From Ukrainian independence to war



In the early morning of February 24, as the first bombs dropped by Russian planes touched down on Ukrainian soil, the Russian president appeared on television to announce the start of the invasion. Sitting at his desk, against a backdrop of the Russian flag, he announced the start of a “military operation” aiming to “denazify Ukraine”. In the rhetoric of the master of the Kremlin, this is aimed at the government in Kiev: he wishes to change his orientation which has led him, for thirty years, to move further and further away from Russia.

It was on August 24, 1991 that Ukraine took its freedom. At the time, Russian President Boris Yeltsin, anxious to oust Gorbachev, agreed with his Ukrainian and Belarusian counterparts to dismantle the USSR… Ukrainian independence was ratified by a referendum on 1er December 1991, at 90%. The “yes” is the majority, including in the Crimea and the Donbass.

Very quickly, the first difficulties appeared with Russia. We must agree on the price of gas delivered by Russia and especially on the sharing of the Black Sea fleet, based in the port of Sevastopol, in Crimea. Russia claims the use of this military port; Ukraine wants its share of the Soviet fleet. Kiev and Moscow agree to rent the port for twenty-five years… Ukraine takes four years to acquire a new Constitution, then a currency, the hryvniafrom the name of the old motto which was current in the XIand century in the great principality of Kiev…

At the time, Ukraine was struggling to assert itself and choose its destiny. It is torn between a part of the population, in the south-east of the country, which feels attached to the Soviet past, and another part, further west, which wishes to follow in Poland’s footsteps to get closer to the ‘Europe. These two camps confronted each other for the first time in 2004, during the “Orange Revolution”, a protest that lasted two months, day and night, in the middle of winter, on Independence Square in Kiev. It brings to power President Viktor Yushchenko, a pro-European.

Under his leadership, Ukraine is reconnecting with its roots and increasingly claiming its culture and language. Viktor Yushchenko also opens the archives of the former KGB and inaugurates a memorial for the Holodomor, the artificial famine caused in 1933 by Stalin which caused the death of 4 to 6 million Ukrainians. He asks that this tragedy be recognized as a “genocide”. It is still a subject of confrontation with Russia which refuses the qualifier.

Then in 2010, this time it was eastern Ukraine that won the presidential election: Viktor Yanukovych, a native of Donbass, came to power. He turned to Russia, which offered to join a customs union. This choice provoked a second revolution, in November 2013. On this same Independence Square, in Kiev, the confrontation was more violent this time. She kills more than a hundred. The dispute won despite everything in February 2014, while Viktor Yanukovych fled to Russia. A pro-European government settles again in Kiev, while Russia denounces a ” Rebellion “ led by a “Nazi Junta”.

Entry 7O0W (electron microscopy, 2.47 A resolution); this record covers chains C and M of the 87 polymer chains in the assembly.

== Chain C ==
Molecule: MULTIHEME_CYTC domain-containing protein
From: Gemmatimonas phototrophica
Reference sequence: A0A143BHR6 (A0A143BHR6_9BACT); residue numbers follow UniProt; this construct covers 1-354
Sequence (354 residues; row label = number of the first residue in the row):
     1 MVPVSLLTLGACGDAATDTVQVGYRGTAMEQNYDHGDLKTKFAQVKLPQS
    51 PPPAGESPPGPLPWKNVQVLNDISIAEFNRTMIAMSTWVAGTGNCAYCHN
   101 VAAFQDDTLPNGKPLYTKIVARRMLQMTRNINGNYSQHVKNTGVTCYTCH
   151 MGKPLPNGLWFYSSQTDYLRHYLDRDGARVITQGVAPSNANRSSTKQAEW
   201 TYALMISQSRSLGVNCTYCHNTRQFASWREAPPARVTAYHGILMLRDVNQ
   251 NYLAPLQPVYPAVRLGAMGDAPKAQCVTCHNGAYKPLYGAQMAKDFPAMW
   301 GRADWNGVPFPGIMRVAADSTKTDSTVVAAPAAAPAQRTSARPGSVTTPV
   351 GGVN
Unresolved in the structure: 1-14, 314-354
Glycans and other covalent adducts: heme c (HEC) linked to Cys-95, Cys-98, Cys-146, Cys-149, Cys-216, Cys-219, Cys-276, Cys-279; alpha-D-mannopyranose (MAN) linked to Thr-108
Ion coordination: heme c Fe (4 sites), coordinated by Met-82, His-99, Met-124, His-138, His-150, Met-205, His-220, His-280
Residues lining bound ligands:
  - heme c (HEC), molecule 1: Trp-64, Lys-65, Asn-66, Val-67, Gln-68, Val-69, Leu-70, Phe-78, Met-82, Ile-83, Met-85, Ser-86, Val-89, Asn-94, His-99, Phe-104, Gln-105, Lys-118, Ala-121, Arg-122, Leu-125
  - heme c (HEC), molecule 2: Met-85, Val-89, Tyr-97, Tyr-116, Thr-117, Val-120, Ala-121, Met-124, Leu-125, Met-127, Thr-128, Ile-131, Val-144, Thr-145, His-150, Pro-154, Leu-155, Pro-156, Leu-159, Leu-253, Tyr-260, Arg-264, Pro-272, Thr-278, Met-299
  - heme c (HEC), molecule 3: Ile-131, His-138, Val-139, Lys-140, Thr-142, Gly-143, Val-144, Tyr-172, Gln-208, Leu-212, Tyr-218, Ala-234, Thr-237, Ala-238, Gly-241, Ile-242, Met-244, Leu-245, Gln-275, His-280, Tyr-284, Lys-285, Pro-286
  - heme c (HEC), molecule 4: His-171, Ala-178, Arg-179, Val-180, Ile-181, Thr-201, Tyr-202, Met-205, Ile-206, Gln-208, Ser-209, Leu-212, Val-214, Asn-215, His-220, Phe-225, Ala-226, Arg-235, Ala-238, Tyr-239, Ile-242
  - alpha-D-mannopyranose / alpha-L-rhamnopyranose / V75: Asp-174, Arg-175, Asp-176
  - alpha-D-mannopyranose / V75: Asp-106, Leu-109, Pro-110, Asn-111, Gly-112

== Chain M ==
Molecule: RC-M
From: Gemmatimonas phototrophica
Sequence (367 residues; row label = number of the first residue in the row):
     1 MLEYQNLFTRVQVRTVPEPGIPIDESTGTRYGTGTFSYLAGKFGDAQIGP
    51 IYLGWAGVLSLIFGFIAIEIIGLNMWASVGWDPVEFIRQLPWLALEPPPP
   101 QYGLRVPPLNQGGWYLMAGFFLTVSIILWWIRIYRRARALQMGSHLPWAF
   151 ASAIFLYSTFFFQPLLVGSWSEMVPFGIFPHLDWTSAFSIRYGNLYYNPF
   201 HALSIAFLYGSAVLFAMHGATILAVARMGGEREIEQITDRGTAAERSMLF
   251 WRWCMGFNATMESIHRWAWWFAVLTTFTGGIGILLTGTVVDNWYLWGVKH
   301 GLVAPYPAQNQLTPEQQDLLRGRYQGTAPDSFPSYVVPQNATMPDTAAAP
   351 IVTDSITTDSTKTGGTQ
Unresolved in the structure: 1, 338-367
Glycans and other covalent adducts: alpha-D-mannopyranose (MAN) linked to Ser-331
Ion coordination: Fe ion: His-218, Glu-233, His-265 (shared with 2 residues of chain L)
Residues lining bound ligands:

From there dates the real fracture between Russia and Ukraine. Vladimir Putin reacted by annexing the Crimean peninsula, in the South, an operation smoothly carried out by special forces without insignia who seized the local parliament and made the deputies vote behind closed doors, before organizing a referendum. At the time, Ukraine was barely recovering from its revolution and was unable to react. Then, Russia organized the destabilization of the territories of eastern Ukraine, with the dispatch of “armed volunteers” Venus ” Help “ local populations.

This time, the Ukrainian army manages to contain the separatists in a reduced area around the cities of Donetsk and Lugansk. The front line is stabilizing thanks to an agreement negotiated in Minsk, in February 2015, with the help of François Hollande and Angela Merkel. But the war settles in Ukraine. Along the 500 km front line, Russian-backed separatists regularly exchange fire with the Ukrainian army.

Despite the cost of this war, Ukraine resumed its march forward. She puts down the last statues of Lenin. It clearly affirms, henceforth, its choice to consolidate its independence and to get closer to Europe, even to enter NATO. Petro Poroshenko, a wealthy entrepreneur, is elected president.

The European Union offers Kiev an association agreement which opens the door to its market. The Ukrainians obtain to be able to circulate in Europe without visa. Ukraine’s entire economy is turning westward, while trade with Russia is shrinking. More than 40% of Ukrainian exports go to the EU today. The new Ukrainian president elected in 2019, Volodymyr Zelensky, maintains this orientation.

In thirty-one years of independence, Ukraine has gone through many upheavals. But it has become an internationally recognized state, a partner of Europeans and the United States, a relatively stable country, often criticized for its level of corruption, but democratic and where freedom of expression and pluralism reign. A chapter that Russia is obviously trying to close by force, to open another that promises to be much more chaotic.

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